The little village of Edenhall was home to the Musgrave family, the subject of a ballad by Longfellow. According to Longfellow, the House of Musgrave was doomed if a 'fairy cup' in their possession was broken. The cup, called The Luck of Eden Hall, is believed to be 13th century Persian and is now in the Victorian and Albert Museum in London.


It was the Musgrave home of Eden Hall that gave the village its name. The Hall was built with stone from Hartley Castle, the ancestral seat of the Musgrave family. In 1821 architect Sir Robert Smirke rebuilt the mansion, and in the 1860s it was transformed once again, this time in Italian style.

The Musgrave family finally sold the property in the early 20th century and it was pulled down in 1934. The imposing entrance hall still stands at the edge of the village and the former stables have been converted into a dwelling.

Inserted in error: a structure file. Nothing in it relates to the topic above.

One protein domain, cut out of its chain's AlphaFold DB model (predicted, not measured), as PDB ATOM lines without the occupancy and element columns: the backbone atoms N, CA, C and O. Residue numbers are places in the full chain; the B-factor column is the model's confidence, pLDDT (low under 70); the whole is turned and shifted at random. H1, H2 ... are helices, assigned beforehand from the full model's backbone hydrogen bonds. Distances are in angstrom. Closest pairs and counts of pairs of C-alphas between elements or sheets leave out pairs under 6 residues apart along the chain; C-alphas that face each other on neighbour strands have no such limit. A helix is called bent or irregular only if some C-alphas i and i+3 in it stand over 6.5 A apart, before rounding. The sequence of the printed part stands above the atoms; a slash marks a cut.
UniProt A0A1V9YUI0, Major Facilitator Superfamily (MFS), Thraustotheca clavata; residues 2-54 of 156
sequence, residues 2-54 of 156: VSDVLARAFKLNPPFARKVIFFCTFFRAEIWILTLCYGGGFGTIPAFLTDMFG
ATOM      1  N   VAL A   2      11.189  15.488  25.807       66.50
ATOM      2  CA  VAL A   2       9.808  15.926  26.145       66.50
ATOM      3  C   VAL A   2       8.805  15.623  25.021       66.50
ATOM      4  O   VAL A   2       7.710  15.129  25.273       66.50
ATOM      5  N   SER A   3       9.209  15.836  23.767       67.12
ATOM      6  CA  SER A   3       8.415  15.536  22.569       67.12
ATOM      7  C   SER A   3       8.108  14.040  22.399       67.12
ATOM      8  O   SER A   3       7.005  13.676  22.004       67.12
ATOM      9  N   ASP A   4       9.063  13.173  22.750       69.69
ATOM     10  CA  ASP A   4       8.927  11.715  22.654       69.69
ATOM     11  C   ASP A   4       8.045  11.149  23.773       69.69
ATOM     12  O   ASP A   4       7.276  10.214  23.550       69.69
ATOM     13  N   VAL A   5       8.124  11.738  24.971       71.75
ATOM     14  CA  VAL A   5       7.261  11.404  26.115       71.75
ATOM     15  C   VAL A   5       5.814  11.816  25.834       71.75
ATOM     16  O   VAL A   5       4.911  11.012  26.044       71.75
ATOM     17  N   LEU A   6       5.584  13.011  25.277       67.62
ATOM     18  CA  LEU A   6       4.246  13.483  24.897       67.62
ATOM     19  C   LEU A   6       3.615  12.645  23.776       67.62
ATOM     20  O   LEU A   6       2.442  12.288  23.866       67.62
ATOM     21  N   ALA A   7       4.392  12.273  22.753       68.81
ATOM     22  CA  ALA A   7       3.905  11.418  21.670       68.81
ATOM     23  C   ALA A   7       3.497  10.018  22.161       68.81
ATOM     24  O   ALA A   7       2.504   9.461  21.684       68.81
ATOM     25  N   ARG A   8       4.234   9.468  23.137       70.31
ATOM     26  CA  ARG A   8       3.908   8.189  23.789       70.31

The story of the Luck of Eden Hall was embellished by poet Henry Wadsworth Longfellow, who wrote a popular poem on the subject. According to legend, the lord of Eden Hall sent his butler for water from the well. On the way, the butler surprised a group of faeries dancing on the green. The faeries had carelessly left a drinking vessel beside the spring, and the butler seized it. When he refused to give the vessel back, the faeries cursed it, saying,

“Whene’er this cup shall break or fall,
Farewell the luck of Eden Hall.”

The cup is still intact, carefully preserved inside a leather case.

The parish church of St Cuthbert is Norman, built on Saxon foundations, and several Musgrave monuments can be found in the interior. The chancel is 14th century, and the east window retains original 14th century stained glass.

There is a blocked Norman window in the north wall of the nave and a blocked doorway of the same period in the chancel. Other highlights include 16th-century linenfold panelling decorating several of the stalls, and a pair of 15th-century memorial brasses.